She’s escaped again. That silly girl will never learn. She is always lost inside of her mind. The tiniest of changes can send her running down that stupid hole again. Well, it’s not a real destination, but the one she travels to within her own mind. A change in the weather, a spoon out of place, or even a pesky little gnat wiggling on her nose will force that girl to seek the solace of the unknown.
Barefoot and without proper clothing, the girl found herself lost in the woods again, listening for the screech of her old friend Dexter. Sadly over the past winter, the aging barn owl took his last flight. Wings tattered from many years of use, the russet wing beast succumbed to death during the first frost in November. A regal life lost but never forgotten—his body feeding the mice that roamed the sturdy old barn.
“Dexter, where are you?” she called, her toes sinking into the thick overgrowth of moss. The rustling beneath her feet brought her face closer to the earth, listening for those pesky insects that always caused an uproar within her mind. Was the Queen lurking again? Or had she once again escaped with her head? Not this time. No ants in sight, she caught the first glimpse of a white cottontail—a rabbit. Not just any rabbit though, it was the elusive Hoppy. The one and only practical joker of the forest. For as long as she visited, he was the one who always escaped her grasp. Not today, though. She refused to give up hope this time.
“I got you,” she exclaimed, reaching out but not with enough speed to catch a rabbit. Falling forward, Alice landed flat to the earth, her body sinking into the very moss that tricked her ears. You see, Hoppy was not close, but the damp soil caused his notorious thump to play tricks with her mind. Lifting her head, the grass covering her face, she blew out quickly to remove it from her lips. Once again, she fell to the games of the trickster, but Alice would never give up hope. Hoppy was near, and she intended on finding him today.
“I’ll get you,” she swore, pushing herself up from the ground. Ignoring the wet soil that stuck to her clothing, the small lass ran in the direction of the distant thumps. Slosh, after slosh, her bare feet hitting the earth, Alice never saw it coming. Breaking free of the forest, she stopped the moment the woods met a clearing. There is the distance. Hoppy watched as the girl giggled in delight.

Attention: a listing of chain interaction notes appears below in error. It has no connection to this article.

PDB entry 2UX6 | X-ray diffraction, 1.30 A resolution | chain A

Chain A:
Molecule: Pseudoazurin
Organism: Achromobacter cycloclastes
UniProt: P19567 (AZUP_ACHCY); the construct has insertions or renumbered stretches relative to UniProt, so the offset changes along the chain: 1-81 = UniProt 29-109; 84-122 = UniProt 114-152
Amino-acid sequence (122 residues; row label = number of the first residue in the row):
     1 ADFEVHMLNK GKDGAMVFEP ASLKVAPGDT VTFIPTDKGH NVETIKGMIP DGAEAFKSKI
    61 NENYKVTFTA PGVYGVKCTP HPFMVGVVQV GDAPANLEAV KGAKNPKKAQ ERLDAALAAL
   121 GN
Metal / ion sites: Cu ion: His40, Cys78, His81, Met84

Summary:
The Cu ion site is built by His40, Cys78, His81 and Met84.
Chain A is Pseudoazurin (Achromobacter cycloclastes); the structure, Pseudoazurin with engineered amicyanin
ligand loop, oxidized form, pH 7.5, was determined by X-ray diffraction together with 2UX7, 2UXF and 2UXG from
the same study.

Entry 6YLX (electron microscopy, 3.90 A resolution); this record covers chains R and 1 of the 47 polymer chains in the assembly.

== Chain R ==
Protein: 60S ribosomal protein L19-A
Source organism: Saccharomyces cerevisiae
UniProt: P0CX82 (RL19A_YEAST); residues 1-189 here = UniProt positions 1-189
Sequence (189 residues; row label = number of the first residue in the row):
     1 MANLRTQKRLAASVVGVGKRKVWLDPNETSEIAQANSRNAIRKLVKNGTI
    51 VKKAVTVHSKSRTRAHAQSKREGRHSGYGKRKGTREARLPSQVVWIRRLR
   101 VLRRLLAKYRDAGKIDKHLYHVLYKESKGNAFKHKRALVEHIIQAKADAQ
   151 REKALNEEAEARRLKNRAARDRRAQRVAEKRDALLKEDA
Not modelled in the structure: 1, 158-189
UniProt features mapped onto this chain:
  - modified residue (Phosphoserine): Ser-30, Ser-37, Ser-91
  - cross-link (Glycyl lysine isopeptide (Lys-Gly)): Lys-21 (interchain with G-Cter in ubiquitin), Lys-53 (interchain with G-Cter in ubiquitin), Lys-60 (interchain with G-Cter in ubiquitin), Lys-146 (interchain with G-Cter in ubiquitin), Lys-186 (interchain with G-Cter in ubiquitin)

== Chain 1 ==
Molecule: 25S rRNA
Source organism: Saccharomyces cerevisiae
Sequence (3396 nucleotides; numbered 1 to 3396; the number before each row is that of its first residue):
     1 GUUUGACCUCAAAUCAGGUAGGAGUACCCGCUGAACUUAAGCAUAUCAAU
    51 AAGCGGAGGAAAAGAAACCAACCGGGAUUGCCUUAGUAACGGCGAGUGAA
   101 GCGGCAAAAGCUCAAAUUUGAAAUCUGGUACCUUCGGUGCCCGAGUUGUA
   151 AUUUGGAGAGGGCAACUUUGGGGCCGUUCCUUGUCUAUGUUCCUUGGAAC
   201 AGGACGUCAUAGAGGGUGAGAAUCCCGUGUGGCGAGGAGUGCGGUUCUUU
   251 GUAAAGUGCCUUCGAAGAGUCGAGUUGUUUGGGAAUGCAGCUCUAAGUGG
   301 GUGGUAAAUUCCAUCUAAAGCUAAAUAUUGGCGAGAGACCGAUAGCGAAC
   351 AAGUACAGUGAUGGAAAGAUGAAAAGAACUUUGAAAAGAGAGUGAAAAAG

“You are real,” she giggled, her voice ringing out in a melodic tone.
As he fell onto his back, the fur-covered creature cried out in laughter, “Of course I am, you nitwit. did you think I wasn’t?” His bunny feet kicking in the air, the little furball cackled in a fit of laugher.
“You don’t have to be so sarcastic,” Alice said, moving closer but still keeping herself far enough away not to frighten him.
Hoppy scrunched his little furry nose, his whispers rising as he did, “And you don’t need to be an idiot. How could I not be real? Just because you don’t see me doesn’t mean I don’t exist.” His words long and tiresome. He plopped to his side to watch the girl who chased him through the woods. “You can’t see the wind, but does it exist?” he asked.
Alice shook her head from side to side, her body tingling as though a gale-force wind raced across her prickled flesh. “Well, no, but I can feel the wind, watch the trees blow from side to side, and hear the rustlings of dry autumn leaves,” she smiled, proud of herself.
Sitting up, the rabbit huffed and delivered a profound speech to the simple-minded girl. “and yet you don’t know if I exist, but you know every element of the wind? I’m sitting before you, and still, you act in awe of my existence. Pity when you grow old, you lose your ability to imagine the most extraordinary things,” whispered the rabbit. “If you’ll excuse me, I’m late,” he exclaimed, hopping off but knowing that she would always follow the sounds of his thumps and the rustling of the autumn leaves. Never allow your imagination to die as you add more candles to your cake.